How to care for yourself when you’re a carer

Photo credit: Unsplash, Esther Ann

Looking after your own heath and well-being while caring for a loved one is as important as theirs. Being a carer can be very challenging and it can be difficult to make time for yourself. If you stay physically, mentally and emotionally healthy you will be in a better position to support your loved one. It can also improve your relationship with them. Here are some of our top tips on looking after yourself whether you’re a spouse, partner, family member or friend.

Being a carer can be very challenging and it can be difficult to make time for yourself.

1. Be honest about your own needs

It may be easy to appear to health care professionals, friends and family as if you’re coping very well. Sometimes carers find themselves being overly positive to disguise how hard their job truly is. Make sure you ask and get the help you truly deserve as if outwardly you appear to be coping, others might not know or realise you’re in need of more help.

2. Accept kindness from other people

It’s ok to take time to voice your worries or concerns to another if they have a listening ear and want to help. If you’re offered help, don’t be afraid to accept it if you trust that person.

3. Find an online community of like minded carers to get advice and share your experiences with

Having a group of people you can relate to when you might be in a new or changing situation can provide valuable insight into coping strategies, making life a little less stressful or tips on improving your relationship with your loved one. Most charities have online communities as well as social media providing an expanding platform for connecting carer communities together.

4. Ask for help

As a carer you’re entitled to something called a Carer’s Assessment from your local authority. This helps to identify what support you are providing (normally more than you realise) and can help to formalise caring arrangements for your loved ones in the format both of you would like them.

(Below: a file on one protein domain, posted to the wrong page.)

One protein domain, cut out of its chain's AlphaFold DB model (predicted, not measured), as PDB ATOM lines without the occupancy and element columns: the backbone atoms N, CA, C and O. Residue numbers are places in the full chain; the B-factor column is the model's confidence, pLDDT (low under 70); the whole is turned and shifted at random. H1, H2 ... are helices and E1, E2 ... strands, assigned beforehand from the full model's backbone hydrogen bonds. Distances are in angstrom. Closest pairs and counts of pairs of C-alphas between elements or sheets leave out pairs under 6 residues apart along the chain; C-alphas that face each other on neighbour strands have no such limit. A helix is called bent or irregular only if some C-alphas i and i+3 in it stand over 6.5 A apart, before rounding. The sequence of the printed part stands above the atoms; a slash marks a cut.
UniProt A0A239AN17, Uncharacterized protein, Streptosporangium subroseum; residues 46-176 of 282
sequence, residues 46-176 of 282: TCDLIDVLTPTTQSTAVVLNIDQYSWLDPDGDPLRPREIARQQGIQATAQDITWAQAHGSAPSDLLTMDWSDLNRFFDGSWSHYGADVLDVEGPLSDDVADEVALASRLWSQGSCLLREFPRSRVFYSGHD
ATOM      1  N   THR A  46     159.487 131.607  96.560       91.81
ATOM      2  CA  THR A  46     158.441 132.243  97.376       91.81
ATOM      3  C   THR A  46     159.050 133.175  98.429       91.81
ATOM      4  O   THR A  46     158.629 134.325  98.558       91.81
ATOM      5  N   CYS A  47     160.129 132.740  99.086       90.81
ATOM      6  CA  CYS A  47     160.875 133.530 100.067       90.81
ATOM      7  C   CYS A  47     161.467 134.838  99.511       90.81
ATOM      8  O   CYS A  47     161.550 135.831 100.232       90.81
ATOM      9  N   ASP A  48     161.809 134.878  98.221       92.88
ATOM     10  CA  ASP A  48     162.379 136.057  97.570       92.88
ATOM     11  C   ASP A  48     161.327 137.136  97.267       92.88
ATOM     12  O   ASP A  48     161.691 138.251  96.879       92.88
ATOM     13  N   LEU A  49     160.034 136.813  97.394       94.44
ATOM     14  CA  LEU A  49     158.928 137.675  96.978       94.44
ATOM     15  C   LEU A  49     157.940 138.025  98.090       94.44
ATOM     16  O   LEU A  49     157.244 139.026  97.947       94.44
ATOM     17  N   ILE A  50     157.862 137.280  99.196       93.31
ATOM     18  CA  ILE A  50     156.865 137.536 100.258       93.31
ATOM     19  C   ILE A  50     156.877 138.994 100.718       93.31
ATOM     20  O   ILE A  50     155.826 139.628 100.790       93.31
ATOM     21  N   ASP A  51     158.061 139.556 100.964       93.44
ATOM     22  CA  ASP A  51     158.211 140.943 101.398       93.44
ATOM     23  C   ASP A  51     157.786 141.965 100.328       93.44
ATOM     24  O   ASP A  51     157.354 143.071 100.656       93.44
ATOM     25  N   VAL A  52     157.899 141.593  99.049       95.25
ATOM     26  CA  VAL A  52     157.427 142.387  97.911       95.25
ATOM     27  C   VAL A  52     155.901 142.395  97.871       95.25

It is also important to accept help when it is offered and to explain to your loved one how important you feel getting help is to you.

5. Trust your instinct

As a spouse, partner, family member or friend, you know that person better than anyone. Therefore if you think something could be done or changed to improve their well-being, you’re probably right.

6. Find out about options for respite

Looking after yourself and making sure you still have time to be you is important in keeping your batteries charged. Having a break from caring responsibilities provides a valuable lifeline to carers to allow them to have headspace to do something or be somewhere, just for themselves. This might involve taking part in a hobby, doing something you find relaxing, going to an event or even just being at home alone to take a breather.

Useful links:

Carers Trust – carers.org

Carers UK – carersuk.org

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